Banking digest ibps clerk

download Banking digest   ibps clerk

of 37

  • date post

  • Category


  • view

  • download


Embed Size (px)

Transcript of Banking digest ibps clerk

  1. 1. Banking Digest for IBPS Clerk IV By Ramandeep Singh
  2. 2. By Ramandeep Singh | Get full ebook here - Page 2 Banking Basics Functions of Banks Primary Functions Accepting deposits Most important function of a bank is to mobilize public funds. Bank provides safe custody as well as interest to the depositors. Saving deposit Saving deposit account meant for those people who wants to save for future needs and uncertainties. There is no restriction on number and amount of withdrawals. Bank provides cheque book, ATM cum debit card and Internet banking facility. Depositors need to maintain minimum balance which varies across different banks. Fixed deposit or Term deposit In fixed deposit account, money is deposited for a fixed tenure. Banks issues a deposit certificate which contains name, address, deposit amount, withdrawal date, depositor signatures and other important information. Depositor can't withdraw money during this period. In case depositor want to withdraw before maturity, banks levy pre-mature withdrawal penalty. Current account
  3. 3. By Ramandeep Singh | Get full ebook here - Page 3 Current accounts are normally opened by businesses. Banks provide overdraft facility for these accounts by which account holder can withdraw more money than available bank balance. This act as a short term loan to meet urgent needs. Bank charges high rate on interest and charges for overdraft facility because bank need to maintain a reserve for unknown demands for overdraft. Recurring deposit In this type of account depositors deposits certain sum of money at regular period of time. Benefit of recurring account is that it provides benefit of compounded rate of interest and enables depositors to collect big sum of money. Granting Loans and advances Cash credit It is a short term loan facility under which banks allows its customers to take loan up to a certain limit, normally bank grants this loan against mortgage of certain property. Bank overdraft Bank provides this facility to current account holders. Account holder can withdraw money anytime up to the provided limit. He need to pay interest only on borrowed amount for the period for which he took loan. Loans Banks providing loans for various kinds of short term as well as long term needs. Borrower pay back the loan in installments. Discounting bills In normal day to day business, sellers sends bills to buyer whenever they sell their products and it is mentioned in bill to make payment in stipulated time. Lets take it 30 days. In such conditions seller may discount the bill from bank for some fees. In such situation bill discounting acts as short term loan. In case the buyer or the drawer defaults, bank send the bill back to seller to drawer so that he may take legal action against drawee or buyer.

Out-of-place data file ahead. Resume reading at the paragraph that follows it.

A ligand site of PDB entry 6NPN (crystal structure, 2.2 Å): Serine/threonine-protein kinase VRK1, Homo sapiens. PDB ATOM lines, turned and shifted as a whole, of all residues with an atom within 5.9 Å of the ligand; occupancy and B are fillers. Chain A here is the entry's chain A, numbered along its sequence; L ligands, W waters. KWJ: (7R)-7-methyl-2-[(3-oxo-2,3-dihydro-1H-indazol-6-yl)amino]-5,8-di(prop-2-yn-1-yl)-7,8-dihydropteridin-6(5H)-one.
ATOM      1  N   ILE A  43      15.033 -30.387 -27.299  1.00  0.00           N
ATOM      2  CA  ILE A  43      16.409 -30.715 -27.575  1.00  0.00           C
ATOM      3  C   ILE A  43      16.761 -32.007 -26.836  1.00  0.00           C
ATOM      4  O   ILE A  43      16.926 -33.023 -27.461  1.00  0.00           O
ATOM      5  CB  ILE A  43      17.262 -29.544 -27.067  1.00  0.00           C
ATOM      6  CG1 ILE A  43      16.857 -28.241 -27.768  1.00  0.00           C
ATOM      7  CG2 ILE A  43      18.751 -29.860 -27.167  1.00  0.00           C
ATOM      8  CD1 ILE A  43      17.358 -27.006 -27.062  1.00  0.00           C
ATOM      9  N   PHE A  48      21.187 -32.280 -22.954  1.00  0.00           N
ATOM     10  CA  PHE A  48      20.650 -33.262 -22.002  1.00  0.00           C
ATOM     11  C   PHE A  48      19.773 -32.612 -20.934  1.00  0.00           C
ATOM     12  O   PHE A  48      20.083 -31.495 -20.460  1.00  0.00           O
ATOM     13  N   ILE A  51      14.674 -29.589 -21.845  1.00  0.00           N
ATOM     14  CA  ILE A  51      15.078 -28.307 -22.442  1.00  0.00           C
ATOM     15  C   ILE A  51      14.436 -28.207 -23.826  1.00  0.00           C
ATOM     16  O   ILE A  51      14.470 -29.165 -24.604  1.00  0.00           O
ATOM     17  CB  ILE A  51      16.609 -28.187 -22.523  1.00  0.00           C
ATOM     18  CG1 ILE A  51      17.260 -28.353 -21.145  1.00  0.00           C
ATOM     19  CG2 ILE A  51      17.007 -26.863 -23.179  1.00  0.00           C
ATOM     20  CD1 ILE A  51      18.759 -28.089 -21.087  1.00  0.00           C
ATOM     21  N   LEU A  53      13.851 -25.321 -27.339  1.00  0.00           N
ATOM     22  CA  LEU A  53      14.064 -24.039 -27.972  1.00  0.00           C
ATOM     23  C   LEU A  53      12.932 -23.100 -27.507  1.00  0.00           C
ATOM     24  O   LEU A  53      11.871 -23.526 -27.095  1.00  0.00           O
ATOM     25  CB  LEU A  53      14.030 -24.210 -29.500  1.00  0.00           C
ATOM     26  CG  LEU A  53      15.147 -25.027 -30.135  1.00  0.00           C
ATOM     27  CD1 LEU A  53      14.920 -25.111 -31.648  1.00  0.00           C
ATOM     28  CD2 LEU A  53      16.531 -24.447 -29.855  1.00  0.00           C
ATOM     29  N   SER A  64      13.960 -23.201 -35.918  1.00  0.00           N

4. 4. By Ramandeep Singh | Get full ebook here - Page 4 Secondary functions Agency functions Funds transfer Cheques collection Periodic payments/collection Portfolio management Utility functions Issue of draft, letter of credit etc :-Letter of credit acts as an assurance that in case the borrower defaults in making the payment, bank will make the payment up to the amount mentioned in letter of credit Locker facility Underwriting of shares Dealing in foreign exchanges Project reports Social welfare programs RBI: The Reserve Bank of India was established on April 1, 1935 in accordance with the provisions of the RBI Act, 1934. RBI was nationalized in 1949 and it is fully owned by the Government of India. RBI was established on the recommendation of the Hilton Young Commission. RBIs FUNCTIONS: 1. Issue of currency notes 2. Controlling the monetary policy 3. Regulator and supervisor of the financial system 4. Banker to other banks 5. Banker to the government 6. Granting licenses to banks 7. Control over NBFIs (Non Banking Financial Institutions) 8. Manager of Foreign Exchange of India (also known as FOREX) RBI & Monetary Policy: Monetary policy refers to the use of instruments under the control of the central bank to regulate the availability, cost and use of money and credit. The main objectives of monetary policy in India are: Maintaining price stability Ensuring adequate flow of credit to the productive sectors of the economy to support economic growth Financial stability There are several direct and indirect instruments that are used in the formulation and implementation of monetary policy.